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A U.S. Government Accountability Office (GAO) report released in December 2014 discussed, among other things, the role and effectiveness of accreditors. The report is particularly valuable as it provides insight into federal expectations for accreditors.
The report identifies 10 areas in which accreditors are required to have standards. The below table illustrates how the Middle States Commission on Higher Education (MSCHE) meets this requirement.
The report also discussed the kind of sanctions that are levied by national and regional accreditors. MSCHE is a regional accreditor.
Sanctions refer to warnings, show cause, probation, and termination of an institution’s accreditation. The GAO found that regional accreditors “were more likely to issue warnings compared to other types of sanctions.” Furthermore, regional accreditors were more likely to issue sanctions to schools that failed to meet academic quality standards than were national accreditors. The report stated:
The reasons cited for terminations and probations varied by type of accreditor. Consistent with our overall analysis of reasons across all types of accreditors, national accreditors more frequently issued sanctions to schools that did not meet accreditors’ financial capability standards, compared to other reasons… In contrast, regional accreditors most frequently issued sanctions to schools that did not meet accreditors’ academic quality capability standards, followed by financial and administrative capability.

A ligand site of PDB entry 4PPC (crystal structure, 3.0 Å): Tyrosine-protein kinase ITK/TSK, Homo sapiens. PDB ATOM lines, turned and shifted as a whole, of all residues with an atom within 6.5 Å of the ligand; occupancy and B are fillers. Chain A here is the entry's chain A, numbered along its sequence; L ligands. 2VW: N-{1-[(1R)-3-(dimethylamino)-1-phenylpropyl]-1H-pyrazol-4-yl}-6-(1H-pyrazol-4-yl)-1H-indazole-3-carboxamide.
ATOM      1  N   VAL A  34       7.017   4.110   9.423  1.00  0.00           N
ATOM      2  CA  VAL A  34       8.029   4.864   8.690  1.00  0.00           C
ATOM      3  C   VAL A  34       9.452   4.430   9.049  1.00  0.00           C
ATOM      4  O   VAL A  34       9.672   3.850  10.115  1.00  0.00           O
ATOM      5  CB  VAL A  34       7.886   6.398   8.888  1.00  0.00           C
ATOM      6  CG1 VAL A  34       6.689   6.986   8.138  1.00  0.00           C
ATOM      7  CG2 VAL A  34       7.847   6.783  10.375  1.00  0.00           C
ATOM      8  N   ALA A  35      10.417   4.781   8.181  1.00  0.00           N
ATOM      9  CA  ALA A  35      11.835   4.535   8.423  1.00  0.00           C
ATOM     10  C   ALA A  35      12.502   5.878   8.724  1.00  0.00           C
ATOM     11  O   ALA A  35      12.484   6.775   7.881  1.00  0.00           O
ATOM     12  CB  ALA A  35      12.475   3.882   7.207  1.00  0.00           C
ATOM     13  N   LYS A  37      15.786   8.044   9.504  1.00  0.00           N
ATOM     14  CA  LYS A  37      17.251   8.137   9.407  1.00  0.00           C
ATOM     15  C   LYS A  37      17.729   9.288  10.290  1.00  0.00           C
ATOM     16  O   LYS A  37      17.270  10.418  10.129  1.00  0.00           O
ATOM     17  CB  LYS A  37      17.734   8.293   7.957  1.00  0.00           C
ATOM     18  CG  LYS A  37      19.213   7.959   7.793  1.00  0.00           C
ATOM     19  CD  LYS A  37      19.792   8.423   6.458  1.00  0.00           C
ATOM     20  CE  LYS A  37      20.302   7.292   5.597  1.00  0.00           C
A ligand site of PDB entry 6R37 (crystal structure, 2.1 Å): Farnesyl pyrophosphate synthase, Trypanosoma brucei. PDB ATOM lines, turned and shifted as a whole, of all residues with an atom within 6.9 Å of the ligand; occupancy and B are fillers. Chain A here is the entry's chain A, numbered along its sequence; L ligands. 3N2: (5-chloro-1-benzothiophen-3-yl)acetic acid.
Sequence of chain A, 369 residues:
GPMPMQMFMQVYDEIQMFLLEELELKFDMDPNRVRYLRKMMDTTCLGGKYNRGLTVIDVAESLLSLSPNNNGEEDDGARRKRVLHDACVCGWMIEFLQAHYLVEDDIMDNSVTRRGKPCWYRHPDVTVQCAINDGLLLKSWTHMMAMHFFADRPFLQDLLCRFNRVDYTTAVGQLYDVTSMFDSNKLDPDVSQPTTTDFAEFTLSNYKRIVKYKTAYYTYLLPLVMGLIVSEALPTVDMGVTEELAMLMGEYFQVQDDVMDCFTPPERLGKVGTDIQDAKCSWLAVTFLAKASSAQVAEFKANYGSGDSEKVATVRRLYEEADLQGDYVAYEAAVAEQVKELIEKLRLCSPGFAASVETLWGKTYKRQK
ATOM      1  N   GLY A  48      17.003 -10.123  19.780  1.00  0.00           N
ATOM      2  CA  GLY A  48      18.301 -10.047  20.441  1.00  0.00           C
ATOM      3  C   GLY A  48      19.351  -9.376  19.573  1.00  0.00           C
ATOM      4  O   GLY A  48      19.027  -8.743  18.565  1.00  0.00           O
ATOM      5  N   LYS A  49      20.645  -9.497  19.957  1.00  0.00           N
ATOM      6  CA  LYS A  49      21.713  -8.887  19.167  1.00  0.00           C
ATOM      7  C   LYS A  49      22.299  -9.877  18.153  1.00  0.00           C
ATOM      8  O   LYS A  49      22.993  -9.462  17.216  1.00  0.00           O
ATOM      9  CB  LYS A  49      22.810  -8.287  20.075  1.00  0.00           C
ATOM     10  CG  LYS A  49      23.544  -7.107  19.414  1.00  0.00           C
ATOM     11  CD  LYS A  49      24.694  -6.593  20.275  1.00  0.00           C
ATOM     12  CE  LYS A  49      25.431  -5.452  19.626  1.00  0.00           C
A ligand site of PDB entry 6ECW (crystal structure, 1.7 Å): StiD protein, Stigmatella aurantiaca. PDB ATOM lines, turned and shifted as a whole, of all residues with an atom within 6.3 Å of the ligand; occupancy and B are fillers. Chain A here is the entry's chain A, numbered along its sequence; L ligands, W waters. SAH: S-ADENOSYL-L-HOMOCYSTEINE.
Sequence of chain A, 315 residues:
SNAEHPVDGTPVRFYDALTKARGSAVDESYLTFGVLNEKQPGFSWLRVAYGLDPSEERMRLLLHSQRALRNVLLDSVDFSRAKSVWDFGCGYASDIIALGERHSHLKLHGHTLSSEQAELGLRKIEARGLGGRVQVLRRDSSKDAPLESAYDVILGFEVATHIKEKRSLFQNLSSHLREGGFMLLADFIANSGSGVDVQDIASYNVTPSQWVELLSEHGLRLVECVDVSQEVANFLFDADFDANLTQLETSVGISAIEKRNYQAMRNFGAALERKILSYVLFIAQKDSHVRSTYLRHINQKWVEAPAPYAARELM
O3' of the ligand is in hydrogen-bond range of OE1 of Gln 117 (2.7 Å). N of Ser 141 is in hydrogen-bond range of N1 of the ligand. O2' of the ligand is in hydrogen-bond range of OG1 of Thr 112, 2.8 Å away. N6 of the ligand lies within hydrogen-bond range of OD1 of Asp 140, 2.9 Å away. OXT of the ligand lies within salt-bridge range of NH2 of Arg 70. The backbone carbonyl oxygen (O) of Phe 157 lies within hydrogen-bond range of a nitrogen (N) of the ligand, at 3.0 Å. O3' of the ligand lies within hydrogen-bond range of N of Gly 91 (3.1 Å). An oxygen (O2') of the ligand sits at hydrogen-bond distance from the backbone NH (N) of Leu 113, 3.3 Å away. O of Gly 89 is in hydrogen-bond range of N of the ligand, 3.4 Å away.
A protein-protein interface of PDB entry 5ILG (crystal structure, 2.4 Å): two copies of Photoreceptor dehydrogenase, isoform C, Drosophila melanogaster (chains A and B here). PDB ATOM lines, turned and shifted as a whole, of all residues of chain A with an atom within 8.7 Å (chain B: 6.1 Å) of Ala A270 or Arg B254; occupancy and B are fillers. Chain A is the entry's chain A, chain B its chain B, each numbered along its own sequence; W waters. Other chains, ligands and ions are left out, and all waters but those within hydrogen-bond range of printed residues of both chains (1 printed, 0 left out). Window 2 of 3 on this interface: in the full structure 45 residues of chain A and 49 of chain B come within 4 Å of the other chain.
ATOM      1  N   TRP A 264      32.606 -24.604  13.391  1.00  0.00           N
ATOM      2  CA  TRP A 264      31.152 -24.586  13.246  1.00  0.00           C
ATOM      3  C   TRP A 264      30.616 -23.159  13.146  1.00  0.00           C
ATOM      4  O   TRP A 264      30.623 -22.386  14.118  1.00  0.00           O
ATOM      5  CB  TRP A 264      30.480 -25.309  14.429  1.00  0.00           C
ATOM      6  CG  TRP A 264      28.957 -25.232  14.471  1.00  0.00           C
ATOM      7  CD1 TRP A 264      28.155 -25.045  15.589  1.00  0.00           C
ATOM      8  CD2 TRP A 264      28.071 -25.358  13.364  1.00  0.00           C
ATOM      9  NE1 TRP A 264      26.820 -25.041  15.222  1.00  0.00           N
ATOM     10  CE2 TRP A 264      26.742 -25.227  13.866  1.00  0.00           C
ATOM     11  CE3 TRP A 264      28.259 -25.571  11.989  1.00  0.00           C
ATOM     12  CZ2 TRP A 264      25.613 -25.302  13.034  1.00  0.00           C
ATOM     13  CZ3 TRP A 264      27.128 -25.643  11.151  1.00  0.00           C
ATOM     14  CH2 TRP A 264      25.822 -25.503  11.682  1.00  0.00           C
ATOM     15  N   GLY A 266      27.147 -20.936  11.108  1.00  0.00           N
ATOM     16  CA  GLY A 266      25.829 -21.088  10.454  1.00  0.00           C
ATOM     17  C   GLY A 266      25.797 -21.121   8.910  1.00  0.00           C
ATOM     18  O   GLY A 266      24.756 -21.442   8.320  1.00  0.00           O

Consistent with the practices of regional accreditors cited in the GAO report, MSCHE issued sanctions to 17 schools in 2014. Standards dealing with academic matters were cited for 94% of those institutions. Standards concerning financial capability were noted in 47% of cases and those dealing with administrative capability were cited for 29% of those schools.
Finally, the report found that regional accreditors were more likely to terminate accreditation or issue probation for schools that had higher student loan default rates, lower graduation rates, higher dropout rates, and lower retention rates than were national accreditors. These statistically significant results may suggest that regional accreditors such as MSCHE are better positioned to deal with an increasingly demanding higher education environment in which the public and policy makers are seeking stronger institutional outcomes.